DOD official orders head count of private security guards

John Young, acting undersecretary of Defense for acquisition, technology and logistics, has launched a comprehensive head count of private security contractors working for the U.S. military in Iraq and Afghanistan.

In a Sept. 28 memo, Young gave Defense Department officials until Nov. 1 to record personal, contract and detailed deployment information on all private security contractors and translators working in those two countries.

They must enter that information in a centralized database called the Synchronized Predeployment and Operational Tracker, which DOD’s Business Transformation Agency manages. Earlier this year, DOD officials designated SPOT as the central repository for tracking the whereabouts and overseas assignments of contractors working for the military in war zones.

Military commanders and government auditors have said a lack of data about the growing number of private security contractors working alongside U.S. troops in Iraq and Afghanistan makes it difficult to provide adequate oversight of those individuals.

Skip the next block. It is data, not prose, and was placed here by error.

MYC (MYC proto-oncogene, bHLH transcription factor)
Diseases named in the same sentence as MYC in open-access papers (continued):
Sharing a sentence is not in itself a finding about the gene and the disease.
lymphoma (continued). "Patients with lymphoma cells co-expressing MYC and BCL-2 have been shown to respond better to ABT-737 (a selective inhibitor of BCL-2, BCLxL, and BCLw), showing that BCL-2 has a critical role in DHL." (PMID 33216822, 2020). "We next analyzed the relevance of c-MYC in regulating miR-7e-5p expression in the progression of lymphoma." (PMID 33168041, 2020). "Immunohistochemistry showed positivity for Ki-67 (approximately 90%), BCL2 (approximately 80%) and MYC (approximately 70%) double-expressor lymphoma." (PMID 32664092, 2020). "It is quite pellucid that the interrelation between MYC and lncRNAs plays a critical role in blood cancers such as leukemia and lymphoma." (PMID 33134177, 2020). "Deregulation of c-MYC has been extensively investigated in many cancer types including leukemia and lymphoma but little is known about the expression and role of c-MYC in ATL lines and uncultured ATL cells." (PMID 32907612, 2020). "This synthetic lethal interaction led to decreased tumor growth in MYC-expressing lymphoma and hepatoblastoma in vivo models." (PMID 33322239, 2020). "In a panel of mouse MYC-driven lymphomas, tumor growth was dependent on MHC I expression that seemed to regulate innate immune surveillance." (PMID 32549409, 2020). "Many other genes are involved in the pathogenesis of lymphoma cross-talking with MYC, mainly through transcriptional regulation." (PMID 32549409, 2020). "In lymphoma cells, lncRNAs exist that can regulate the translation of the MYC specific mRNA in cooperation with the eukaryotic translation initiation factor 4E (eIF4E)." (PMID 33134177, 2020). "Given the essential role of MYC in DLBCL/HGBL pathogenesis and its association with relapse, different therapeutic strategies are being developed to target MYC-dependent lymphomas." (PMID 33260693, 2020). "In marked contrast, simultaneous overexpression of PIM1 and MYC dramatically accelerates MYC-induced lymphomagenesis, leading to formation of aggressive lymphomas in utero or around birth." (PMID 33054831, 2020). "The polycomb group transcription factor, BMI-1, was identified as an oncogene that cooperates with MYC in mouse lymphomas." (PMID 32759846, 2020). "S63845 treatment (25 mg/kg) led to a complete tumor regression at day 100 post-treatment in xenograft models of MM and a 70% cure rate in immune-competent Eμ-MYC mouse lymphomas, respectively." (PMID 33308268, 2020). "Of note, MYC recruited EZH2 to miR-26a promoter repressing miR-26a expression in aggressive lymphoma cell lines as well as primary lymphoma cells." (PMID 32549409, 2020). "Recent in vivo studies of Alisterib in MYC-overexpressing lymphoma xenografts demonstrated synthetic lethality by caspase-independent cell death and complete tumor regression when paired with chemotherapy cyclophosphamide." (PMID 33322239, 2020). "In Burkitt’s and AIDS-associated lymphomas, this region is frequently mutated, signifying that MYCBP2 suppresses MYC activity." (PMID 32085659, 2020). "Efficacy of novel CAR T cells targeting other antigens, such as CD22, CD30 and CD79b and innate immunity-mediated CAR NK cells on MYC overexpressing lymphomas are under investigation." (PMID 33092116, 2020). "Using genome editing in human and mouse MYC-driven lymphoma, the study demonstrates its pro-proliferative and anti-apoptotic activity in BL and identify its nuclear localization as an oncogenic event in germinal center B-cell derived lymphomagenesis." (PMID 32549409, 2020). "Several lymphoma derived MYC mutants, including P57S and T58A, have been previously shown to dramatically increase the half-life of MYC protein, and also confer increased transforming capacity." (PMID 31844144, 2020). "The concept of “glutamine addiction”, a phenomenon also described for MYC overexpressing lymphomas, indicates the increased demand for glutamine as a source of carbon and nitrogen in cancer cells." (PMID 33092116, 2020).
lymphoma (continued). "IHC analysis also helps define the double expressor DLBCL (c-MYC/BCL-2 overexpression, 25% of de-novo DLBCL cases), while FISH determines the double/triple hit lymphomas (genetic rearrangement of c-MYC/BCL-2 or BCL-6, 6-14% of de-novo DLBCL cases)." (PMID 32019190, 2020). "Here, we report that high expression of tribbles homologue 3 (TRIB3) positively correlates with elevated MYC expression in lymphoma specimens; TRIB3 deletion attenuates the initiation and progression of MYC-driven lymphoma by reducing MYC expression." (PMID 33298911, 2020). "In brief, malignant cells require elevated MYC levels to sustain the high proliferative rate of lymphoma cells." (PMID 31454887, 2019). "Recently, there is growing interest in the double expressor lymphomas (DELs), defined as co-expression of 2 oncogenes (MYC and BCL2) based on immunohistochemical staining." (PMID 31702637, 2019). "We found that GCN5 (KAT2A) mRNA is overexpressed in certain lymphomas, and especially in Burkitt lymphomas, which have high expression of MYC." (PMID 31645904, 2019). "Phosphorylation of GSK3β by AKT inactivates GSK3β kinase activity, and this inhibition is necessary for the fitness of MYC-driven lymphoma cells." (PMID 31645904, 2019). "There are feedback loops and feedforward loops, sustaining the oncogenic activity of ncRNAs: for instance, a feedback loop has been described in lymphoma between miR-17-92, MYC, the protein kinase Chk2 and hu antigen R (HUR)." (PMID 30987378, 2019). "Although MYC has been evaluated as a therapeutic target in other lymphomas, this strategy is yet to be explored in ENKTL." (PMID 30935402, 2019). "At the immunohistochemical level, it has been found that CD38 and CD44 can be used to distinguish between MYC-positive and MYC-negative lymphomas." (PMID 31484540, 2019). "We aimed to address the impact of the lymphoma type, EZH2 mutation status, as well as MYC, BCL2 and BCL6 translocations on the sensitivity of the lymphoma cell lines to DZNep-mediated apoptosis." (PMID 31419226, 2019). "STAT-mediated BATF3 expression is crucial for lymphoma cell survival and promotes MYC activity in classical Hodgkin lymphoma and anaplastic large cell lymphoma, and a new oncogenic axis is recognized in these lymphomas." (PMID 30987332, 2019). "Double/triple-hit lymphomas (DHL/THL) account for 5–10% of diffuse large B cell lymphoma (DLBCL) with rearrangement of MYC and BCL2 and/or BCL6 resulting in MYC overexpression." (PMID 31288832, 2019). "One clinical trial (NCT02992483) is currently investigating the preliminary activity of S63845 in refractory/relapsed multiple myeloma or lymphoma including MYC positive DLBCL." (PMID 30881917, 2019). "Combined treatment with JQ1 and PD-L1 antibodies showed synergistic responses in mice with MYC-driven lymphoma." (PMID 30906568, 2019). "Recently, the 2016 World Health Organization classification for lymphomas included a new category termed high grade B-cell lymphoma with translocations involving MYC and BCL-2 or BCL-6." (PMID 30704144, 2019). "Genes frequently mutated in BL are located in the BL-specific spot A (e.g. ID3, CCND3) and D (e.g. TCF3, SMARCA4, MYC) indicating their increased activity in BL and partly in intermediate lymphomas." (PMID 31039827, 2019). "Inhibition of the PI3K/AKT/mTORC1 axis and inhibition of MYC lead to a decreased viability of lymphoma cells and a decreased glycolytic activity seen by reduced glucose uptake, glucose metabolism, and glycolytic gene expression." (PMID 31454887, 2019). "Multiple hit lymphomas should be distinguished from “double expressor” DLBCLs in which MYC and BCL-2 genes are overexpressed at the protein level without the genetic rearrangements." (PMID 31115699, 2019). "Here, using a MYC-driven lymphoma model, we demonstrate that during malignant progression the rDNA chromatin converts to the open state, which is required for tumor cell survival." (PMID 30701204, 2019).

Young’s memo, obtained by Federal Computer Week, came only weeks after Iraqi officials alleged that employees of the private security firm Blackwater USA opened fire on civilians in Baghdad without provocation. The company denies any wrongdoing in the incident, in which 17 civilians died.

Although the Blackwater guards involved in the shooting were working for the State Department and not DOD, some officials are concerned that the incident could cast a bad light on the Pentagon’s security contracting practices.

“I don’t think the average American makes that distinction,” said one defense source, who asked not to be identified. Young’s effort to collect information about DOD’s security contractors is “a way for us to get our hands around the issue,” the source said.

Featured

  • Defense
    Ryan D. McCarthy being sworn in as Army Secretary Oct. 10, 2019. (Photo credit: Sgt. Dana Clarke/U.S. Army)

    Army wants to spend nearly $1B on cloud, data by 2025

    Army Secretary Ryan McCarthy said lack of funding or a potential delay in the JEDI cloud bid "strikes to the heart of our concern."

  • Congress
    Rep. Jim Langevin (D-R.I.) at the Hack the Capitol conference Sept. 20, 2018

    Jim Langevin's view from the Hill

    As chairman of of the Intelligence and Emerging Threats and Capabilities subcommittee of the House Armed Services Committe and a member of the House Homeland Security Committee, Rhode Island Democrat Jim Langevin is one of the most influential voices on cybersecurity in Congress.

Stay Connected

FCW INSIDER

Sign up for our newsletter.

I agree to this site's Privacy Policy.